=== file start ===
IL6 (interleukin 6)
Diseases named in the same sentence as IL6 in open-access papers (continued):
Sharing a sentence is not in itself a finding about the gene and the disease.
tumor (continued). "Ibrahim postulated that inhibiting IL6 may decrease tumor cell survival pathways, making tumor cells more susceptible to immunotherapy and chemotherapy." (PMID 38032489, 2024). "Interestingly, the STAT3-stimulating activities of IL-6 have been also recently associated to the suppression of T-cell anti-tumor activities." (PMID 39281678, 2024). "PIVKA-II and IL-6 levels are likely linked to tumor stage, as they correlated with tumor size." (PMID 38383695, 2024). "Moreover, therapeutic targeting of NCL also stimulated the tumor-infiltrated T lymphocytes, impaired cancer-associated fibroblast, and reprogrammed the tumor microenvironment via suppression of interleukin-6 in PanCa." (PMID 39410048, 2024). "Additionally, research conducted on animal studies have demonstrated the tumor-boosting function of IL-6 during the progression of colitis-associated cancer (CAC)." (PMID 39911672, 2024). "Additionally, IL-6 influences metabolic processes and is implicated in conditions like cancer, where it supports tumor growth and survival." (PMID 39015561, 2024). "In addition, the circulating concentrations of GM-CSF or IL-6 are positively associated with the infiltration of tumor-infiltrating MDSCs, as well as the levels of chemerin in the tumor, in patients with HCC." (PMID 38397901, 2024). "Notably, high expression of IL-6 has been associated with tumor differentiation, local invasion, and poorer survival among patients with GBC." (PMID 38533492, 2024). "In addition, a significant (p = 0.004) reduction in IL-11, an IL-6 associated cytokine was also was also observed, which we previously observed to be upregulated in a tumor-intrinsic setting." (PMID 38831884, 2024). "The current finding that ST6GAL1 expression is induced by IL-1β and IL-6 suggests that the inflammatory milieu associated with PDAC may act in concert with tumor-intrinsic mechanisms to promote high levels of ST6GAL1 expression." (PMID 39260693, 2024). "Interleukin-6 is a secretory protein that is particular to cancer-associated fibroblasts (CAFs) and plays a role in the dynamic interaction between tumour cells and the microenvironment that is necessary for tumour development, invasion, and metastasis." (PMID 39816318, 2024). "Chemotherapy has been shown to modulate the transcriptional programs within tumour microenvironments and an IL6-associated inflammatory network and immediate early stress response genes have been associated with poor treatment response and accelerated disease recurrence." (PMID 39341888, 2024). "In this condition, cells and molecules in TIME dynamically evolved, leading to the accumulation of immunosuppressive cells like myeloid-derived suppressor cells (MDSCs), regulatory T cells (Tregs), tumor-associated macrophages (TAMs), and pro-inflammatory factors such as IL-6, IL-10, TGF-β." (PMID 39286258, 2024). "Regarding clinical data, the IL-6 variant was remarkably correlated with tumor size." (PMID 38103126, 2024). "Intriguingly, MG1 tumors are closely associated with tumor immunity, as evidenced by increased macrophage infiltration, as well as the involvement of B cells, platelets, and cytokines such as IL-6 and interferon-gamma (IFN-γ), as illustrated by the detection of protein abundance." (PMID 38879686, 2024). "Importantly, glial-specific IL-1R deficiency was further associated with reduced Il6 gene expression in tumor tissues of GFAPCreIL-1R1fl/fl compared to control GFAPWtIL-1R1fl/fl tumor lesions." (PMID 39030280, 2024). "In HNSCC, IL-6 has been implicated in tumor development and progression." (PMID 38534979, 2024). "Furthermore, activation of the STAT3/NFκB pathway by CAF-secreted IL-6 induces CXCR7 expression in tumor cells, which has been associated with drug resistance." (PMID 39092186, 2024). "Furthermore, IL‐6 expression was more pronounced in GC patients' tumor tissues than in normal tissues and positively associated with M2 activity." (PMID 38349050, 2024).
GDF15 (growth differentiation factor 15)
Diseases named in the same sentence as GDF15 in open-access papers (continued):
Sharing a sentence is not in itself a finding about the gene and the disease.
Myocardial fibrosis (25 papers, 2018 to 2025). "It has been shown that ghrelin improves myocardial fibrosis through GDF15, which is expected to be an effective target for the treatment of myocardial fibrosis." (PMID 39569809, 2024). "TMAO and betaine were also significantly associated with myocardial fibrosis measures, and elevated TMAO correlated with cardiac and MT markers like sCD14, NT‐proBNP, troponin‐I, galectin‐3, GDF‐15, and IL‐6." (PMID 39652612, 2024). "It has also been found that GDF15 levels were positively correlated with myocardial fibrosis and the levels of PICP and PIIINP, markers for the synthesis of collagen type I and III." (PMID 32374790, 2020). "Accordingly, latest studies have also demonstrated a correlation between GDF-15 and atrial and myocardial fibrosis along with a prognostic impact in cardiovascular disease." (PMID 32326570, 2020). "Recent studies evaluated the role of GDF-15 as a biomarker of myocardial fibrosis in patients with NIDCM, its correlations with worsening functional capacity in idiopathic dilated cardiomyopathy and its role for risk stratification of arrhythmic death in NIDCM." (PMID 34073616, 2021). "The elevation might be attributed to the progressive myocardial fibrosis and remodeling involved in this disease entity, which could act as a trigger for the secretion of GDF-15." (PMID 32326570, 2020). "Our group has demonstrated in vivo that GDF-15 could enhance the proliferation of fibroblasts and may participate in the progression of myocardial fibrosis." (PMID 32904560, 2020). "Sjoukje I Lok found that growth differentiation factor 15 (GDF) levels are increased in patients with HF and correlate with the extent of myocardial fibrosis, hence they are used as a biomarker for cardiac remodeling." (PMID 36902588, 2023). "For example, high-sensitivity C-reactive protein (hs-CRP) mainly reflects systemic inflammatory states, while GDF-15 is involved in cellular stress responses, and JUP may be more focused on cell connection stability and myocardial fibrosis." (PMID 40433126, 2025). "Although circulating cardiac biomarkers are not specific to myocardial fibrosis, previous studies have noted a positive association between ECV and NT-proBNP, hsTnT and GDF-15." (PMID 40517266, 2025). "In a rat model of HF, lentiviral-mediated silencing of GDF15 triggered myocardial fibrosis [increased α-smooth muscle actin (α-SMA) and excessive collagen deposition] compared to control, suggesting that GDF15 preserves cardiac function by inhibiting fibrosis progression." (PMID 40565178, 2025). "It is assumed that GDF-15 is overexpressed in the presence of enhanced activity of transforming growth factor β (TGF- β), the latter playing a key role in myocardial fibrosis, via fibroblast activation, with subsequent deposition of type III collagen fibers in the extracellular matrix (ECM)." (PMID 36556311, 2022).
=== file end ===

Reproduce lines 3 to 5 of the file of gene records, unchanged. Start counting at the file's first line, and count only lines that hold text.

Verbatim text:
Sharing a sentence is not in itself a finding about the gene and the disease.
tumor (continued). "Ibrahim postulated that inhibiting IL6 may decrease tumor cell survival pathways, making tumor cells more susceptible to immunotherapy and chemotherapy." (PMID 38032489, 2024). "Interestingly, the STAT3-stimulating activities of IL-6 have been also recently associated to the suppression of T-cell anti-tumor activities." (PMID 39281678, 2024). "PIVKA-II and IL-6 levels are likely linked to tumor stage, as they correlated with tumor size." (PMID 38383695, 2024). "Moreover, therapeutic targeting of NCL also stimulated the tumor-infiltrated T lymphocytes, impaired cancer-associated fibroblast, and reprogrammed the tumor microenvironment via suppression of interleukin-6 in PanCa." (PMID 39410048, 2024). "Additionally, research conducted on animal studies have demonstrated the tumor-boosting function of IL-6 during the progression of colitis-associated cancer (CAC)." (PMID 39911672, 2024). "Additionally, IL-6 influences metabolic processes and is implicated in conditions like cancer, where it supports tumor growth and survival." (PMID 39015561, 2024). "In addition, the circulating concentrations of GM-CSF or IL-6 are positively associated with the infiltration of tumor-infiltrating MDSCs, as well as the levels of chemerin in the tumor, in patients with HCC." (PMID 38397901, 2024). "Notably, high expression of IL-6 has been associated with tumor differentiation, local invasion, and poorer survival among patients with GBC." (PMID 38533492, 2024). "In addition, a significant (p = 0.004) reduction in IL-11, an IL-6 associated cytokine was also was also observed, which we previously observed to be upregulated in a tumor-intrinsic setting." (PMID 38831884, 2024). "The current finding that ST6GAL1 expression is induced by IL-1β and IL-6 suggests that the inflammatory milieu associated with PDAC may act in concert with tumor-intrinsic mechanisms to promote high levels of ST6GAL1 expression." (PMID 39260693, 2024). "Interleukin-6 is a secretory protein that is particular to cancer-associated fibroblasts (CAFs) and plays a role in the dynamic interaction between tumour cells and the microenvironment that is necessary for tumour development, invasion, and metastasis." (PMID 39816318, 2024). "Chemotherapy has been shown to modulate the transcriptional programs within tumour microenvironments and an IL6-associated inflammatory network and immediate early stress response genes have been associated with poor treatment response and accelerated disease recurrence." (PMID 39341888, 2024). "In this condition, cells and molecules in TIME dynamically evolved, leading to the accumulation of immunosuppressive cells like myeloid-derived suppressor cells (MDSCs), regulatory T cells (Tregs), tumor-associated macrophages (TAMs), and pro-inflammatory factors such as IL-6, IL-10, TGF-β." (PMID 39286258, 2024). "Regarding clinical data, the IL-6 variant was remarkably correlated with tumor size." (PMID 38103126, 2024). "Intriguingly, MG1 tumors are closely associated with tumor immunity, as evidenced by increased macrophage infiltration, as well as the involvement of B cells, platelets, and cytokines such as IL-6 and interferon-gamma (IFN-γ), as illustrated by the detection of protein abundance." (PMID 38879686, 2024). "Importantly, glial-specific IL-1R deficiency was further associated with reduced Il6 gene expression in tumor tissues of GFAPCreIL-1R1fl/fl compared to control GFAPWtIL-1R1fl/fl tumor lesions." (PMID 39030280, 2024). "In HNSCC, IL-6 has been implicated in tumor development and progression." (PMID 38534979, 2024). "Furthermore, activation of the STAT3/NFκB pathway by CAF-secreted IL-6 induces CXCR7 expression in tumor cells, which has been associated with drug resistance." (PMID 39092186, 2024). "Furthermore, IL‐6 expression was more pronounced in GC patients' tumor tissues than in normal tissues and positively associated with M2 activity." (PMID 38349050, 2024).
GDF15 (growth differentiation factor 15)